If you are not familiar with the Fedora Client statistics effort take a moment and read:
I'd like to take a moment and talk specifically about how to do a better job at interpreting the total unique IP connections listed here:
There are two competing factors which influence how unique IP counts can be interpreted as client counts. On the one hand there is the effect of private subnets which map multiple clients to a single IP address. This would lead to the unique IP address count to be an undercount of the actual number of clients. On the other hand we know we have clients which roam across networks and those clients could easily be counted multiple times in the unique IP logs, leading to the unique IP counts being an over estimate of the actual number of clients.
So which is it in reality? Is the 14 million+ unique IP counts sitting in the Fedora MirrorManager logs an over or under count of reality?
I'm here to tell you friends, that its an undercount..by about 15%. There are probably about 16 million Fedora clients in the wild in reality. How do I get that?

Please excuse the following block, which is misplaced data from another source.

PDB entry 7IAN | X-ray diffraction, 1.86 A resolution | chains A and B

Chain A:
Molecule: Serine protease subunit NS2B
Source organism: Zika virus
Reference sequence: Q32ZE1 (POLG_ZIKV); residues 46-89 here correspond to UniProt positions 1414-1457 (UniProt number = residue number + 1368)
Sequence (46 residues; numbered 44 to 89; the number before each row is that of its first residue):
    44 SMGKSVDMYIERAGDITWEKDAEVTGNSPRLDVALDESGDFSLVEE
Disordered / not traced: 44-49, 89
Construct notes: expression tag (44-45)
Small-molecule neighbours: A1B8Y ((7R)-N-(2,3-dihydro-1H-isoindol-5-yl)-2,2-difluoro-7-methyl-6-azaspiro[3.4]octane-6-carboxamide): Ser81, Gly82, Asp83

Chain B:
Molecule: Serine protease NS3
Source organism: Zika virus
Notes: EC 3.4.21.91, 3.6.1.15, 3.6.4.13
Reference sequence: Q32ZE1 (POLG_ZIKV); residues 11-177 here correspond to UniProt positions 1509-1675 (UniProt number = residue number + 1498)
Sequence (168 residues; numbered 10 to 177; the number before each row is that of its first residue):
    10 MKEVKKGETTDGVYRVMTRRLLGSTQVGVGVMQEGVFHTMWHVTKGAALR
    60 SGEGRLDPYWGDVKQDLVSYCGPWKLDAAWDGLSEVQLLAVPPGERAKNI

Easy, I had my buddy Mike "Chops" McGrath do a little data mining of the Smolt logs and come up with an aggregate ratio of Smolt UUIDs to unique IPs. That ratio can be taken as a scaling factor to convert unique IP counts to unique client counts given the following assumptions.
1) The smolt userbase represents a sampling of the overall client base which is no more likely to be on a private network than the average Fedora client.
2) The smolt userbase represents a sampling of the overall client base which is no more likely to have a dynamic IP address than the average Fedora client.
3) The ratio is reasonably stable over a release cycle timescale, but may be subject to a slowly varying drift.
If those three assumptions hold the ratio of UUIDs to IPs is an adequate scaling factor. We looked over the last 16 months of aggregate Smolt logging data here is what we found:
Mean Ratio: 1.16
Ratio Stdev: 0.0263
Here's is a graph of the Smolt ratios calculated monthly.
I'm pretty confident in the validity of scaling factor. I'm also very pleased to see that the number is greater than 1. This means that the currently unique IP address statistics we are showing are a conservative estimate of the actual client numbers. No caveats, no soft-selling.
There are 14 million+ Fedora clients out in the wild and its time we start making that point loudly and confidently.
-jef"Measurement methodology matters"spaleta